Jacques Louis David Essay

2128 Words9 Pages
David was the virtual art dictator of France for a generation. Extending beyond painting, his influence determined the course of fashion, furniture design, and interior decoration and was reflected in the development of moral philosophy. His art was a sudden and decisive break with tradition, and from this break "modern art" is dated. David studied with Vien, and after winning the Prix de Rome (which had been refused him four times, causing him to attempt suicide by starvation) he accompanied Vien to Italy in 1775. His pursuit of the antique, nurtured by his time in Rome, directed the classical revival in French art. He borrowed classical forms and motifs, predominantly from sculpture, to illustrate a sense of virtue he mistakenly…show more content…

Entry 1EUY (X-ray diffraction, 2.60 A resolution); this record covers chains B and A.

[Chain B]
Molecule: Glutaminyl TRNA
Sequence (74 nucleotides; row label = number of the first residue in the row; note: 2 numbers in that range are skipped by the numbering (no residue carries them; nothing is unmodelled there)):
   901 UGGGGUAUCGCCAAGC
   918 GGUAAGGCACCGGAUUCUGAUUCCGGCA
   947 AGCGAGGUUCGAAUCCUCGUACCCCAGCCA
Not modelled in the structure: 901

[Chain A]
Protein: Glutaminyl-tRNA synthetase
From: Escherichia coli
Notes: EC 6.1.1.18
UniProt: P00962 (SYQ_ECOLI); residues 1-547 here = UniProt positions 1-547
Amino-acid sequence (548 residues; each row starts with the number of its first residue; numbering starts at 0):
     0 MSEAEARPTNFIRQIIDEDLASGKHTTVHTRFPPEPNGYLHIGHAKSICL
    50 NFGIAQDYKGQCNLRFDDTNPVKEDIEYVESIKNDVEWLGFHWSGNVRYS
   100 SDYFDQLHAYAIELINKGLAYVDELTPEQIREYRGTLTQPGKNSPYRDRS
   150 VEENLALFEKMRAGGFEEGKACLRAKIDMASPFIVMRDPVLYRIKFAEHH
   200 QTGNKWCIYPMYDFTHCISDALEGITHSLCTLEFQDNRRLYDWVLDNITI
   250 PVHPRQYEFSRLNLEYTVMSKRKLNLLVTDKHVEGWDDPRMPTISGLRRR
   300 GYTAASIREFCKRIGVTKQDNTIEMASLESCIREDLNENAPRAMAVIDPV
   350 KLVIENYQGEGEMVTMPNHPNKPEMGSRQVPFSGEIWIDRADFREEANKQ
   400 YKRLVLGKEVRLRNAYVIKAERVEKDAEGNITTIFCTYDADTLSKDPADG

During the Restoration David spent his last years in Brussels. As a portraitist he was at his most distinguished, although he belittled this painting genre. Using living, rather than sculptured models, he allowed his spontaneous sentiment to be revealed. In these last years his portraits, such as Antoine Mongez and His Wife Angelica (1812; Lille) and Bernard (1820; Louvre) are enormously vital and in them the seeds of the new romanticism are clearly discernible. Jacques-Louis David was born into a prosperous middle-class family in Paris on August 30, 1748. In 1757 his mother left him to be raised by his uncles after his father was killed. He was never a good student in school- in his own words, "I was always hiding behind the instructors chair, drawing for the duration of the class". When David was 16 he began studying art at the Académie Royale under the rococo painter J. M. Vien. After many unsuccessful attempts, he finally won the Prix de Rome in 1774, and on the ensuing trip to Italy he was strongly influenced by classical art and by the classically inspired work of the 17th-century painter Nicolas Poussin. David quickly evolved his own individual neoclassical style, drawing subject matter from ancient sources and basing form and gesture on Roman sculpture. His famous "Oath of the Horatii" was consciously intended as a proclamation of the new neoclassical style in which
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